Listen to the Recess! Clip
Another Planet Transcript
When my children were little, I was convinced that each stage was the most adorable yet and at each birthday I wanted to put bricks on their heads to stop them right there. Of course, they grew up anyway, and now one of them has children of her own, so here I am again. But this time wiser, because I learned from last time that bricks don’t work, and that, for me, the only thing that does, is writing.
Some people use photographs to rewind time, but taking pictures stole the minutes I spent taking them, and since I didn’t want to miss even one second, that wasn’t okay with me. In any case, I’ve been writing down my daughter’s daughter Ava since she was born, and some day I’ll be able to show her what she was like when she was little by sitting her on my metaphorical lap and turning pages.
But when Ava’s little sister, was born, I was so focused on Ava – who was three at the time–that my pen missed Lydia’s first two years almost completely. But now Lydia has come into her own, diapering stuffed dogs, insisting on us coming in to view her yellow productions, and using sign language both peculiar to her and completely clear. And now, when I come by, more often than not I find the sisters together, digging for treasure (sticks) with their sandbox shovels, sitting down in mud puddles with twin glee, doing joint if multilevel tricks on their swing set. And I can’t resist either of them a minute longer so I’ve written them a poem. Lydia will get her own soon, but this one’s for both of them–in which they’ll cavort, I hope, forever, without having to drop off a single brick. And here it is:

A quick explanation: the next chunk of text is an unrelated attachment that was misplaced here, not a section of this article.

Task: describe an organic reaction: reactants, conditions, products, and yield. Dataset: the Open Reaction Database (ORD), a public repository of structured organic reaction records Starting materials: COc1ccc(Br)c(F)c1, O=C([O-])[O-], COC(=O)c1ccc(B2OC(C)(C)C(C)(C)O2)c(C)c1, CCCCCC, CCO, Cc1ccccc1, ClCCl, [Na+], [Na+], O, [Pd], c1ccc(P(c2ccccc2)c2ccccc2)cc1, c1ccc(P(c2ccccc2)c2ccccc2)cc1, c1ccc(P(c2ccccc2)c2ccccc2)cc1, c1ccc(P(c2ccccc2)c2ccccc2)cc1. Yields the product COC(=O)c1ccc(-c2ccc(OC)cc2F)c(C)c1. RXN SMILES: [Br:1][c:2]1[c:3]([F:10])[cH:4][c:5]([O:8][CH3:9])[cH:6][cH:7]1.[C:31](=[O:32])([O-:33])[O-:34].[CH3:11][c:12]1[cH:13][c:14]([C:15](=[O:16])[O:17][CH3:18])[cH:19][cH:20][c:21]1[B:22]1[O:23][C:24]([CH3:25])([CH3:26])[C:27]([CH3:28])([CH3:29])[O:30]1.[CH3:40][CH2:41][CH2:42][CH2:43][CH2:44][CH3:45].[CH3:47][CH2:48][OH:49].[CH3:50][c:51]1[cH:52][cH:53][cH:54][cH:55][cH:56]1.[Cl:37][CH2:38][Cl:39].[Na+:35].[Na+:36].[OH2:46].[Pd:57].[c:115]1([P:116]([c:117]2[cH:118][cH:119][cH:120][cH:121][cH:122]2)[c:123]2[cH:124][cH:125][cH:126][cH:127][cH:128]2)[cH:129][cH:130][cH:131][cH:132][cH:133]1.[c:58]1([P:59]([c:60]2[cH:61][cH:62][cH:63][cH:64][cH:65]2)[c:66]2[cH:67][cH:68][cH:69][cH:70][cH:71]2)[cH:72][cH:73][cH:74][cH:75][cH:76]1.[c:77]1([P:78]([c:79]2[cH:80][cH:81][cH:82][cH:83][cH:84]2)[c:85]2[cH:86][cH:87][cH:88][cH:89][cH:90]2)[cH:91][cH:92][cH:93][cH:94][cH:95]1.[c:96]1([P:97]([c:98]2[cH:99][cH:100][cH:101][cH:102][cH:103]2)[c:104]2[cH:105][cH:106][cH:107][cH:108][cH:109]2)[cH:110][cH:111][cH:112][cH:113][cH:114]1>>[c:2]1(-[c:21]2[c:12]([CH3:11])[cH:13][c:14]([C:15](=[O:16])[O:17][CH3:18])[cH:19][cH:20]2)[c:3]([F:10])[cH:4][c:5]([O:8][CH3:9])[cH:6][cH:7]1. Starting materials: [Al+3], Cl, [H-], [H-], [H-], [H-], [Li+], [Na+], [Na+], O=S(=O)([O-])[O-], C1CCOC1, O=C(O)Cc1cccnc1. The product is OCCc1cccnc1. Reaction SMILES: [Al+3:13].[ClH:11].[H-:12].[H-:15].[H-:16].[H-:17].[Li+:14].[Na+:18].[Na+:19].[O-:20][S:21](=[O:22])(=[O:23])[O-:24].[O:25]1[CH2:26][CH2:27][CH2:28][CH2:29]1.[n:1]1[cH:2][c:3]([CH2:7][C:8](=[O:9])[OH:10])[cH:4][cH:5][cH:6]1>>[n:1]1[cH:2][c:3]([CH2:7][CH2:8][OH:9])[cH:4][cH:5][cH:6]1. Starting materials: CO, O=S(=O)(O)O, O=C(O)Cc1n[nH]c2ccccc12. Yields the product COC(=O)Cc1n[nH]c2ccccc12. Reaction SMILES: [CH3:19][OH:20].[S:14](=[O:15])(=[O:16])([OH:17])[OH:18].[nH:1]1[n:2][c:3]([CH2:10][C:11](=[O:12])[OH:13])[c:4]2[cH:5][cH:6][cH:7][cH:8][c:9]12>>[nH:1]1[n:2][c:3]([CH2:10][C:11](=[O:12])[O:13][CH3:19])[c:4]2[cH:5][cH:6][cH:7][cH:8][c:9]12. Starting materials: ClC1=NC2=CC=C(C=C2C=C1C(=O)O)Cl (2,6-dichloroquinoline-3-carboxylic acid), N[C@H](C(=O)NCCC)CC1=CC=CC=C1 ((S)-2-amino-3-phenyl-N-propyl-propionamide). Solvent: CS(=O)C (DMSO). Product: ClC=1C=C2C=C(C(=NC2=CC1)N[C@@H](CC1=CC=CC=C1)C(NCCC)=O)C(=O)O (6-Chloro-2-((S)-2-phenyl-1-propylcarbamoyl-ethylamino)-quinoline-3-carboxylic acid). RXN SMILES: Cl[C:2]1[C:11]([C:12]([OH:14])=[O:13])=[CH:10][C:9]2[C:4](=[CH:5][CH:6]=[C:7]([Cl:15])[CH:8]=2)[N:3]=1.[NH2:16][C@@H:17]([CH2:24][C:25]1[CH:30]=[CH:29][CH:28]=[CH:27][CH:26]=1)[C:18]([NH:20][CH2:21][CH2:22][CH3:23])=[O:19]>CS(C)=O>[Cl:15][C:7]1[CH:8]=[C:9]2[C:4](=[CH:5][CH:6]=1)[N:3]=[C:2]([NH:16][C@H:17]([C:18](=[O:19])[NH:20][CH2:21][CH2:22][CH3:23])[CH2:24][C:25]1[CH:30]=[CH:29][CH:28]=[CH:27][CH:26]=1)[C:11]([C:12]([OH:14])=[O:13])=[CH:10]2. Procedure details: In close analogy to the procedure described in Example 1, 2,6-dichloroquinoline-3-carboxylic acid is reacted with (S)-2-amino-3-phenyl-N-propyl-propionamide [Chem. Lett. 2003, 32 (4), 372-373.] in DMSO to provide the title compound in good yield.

For Ava and Lydia on Another Planet
May you always be parading through your house in your new dollar store underpants
carrying your new dollar store umbrellas.
May you be perpetually scooping dirt from your sandbox shovels into the gaps around burlapped roses.
May you be teacher and student forever, you Ava, doing downward dog with
the full intensity of five, you Lydia,
losing your balance because your chubby legs have had only two years to practice.
And may you, Ava, spell “looked” l-o-o-c-t for the rest of your life and never lose
the ear that finished “Cinderella” with a “u” in your story where she finds a p-o-n-e
and, living happily ever after, rides it.
May neither of you forget how to follow the wavy blue crayon lines you’ve invented,
at the end of which flocks of birds startle from the wild plums.
May you never be higher to the ground than you are now, for without you,
who will admire the tiny yellow flowers on the heads of grass?
May you love me infinity plus infinity, and if that fails, then more than all of outer space.
And when my Saturday car breaches the curve of your hill, may you be watching at
the window, then be my two little suns forever, running out your door.
And oh, may it be true. This is Lola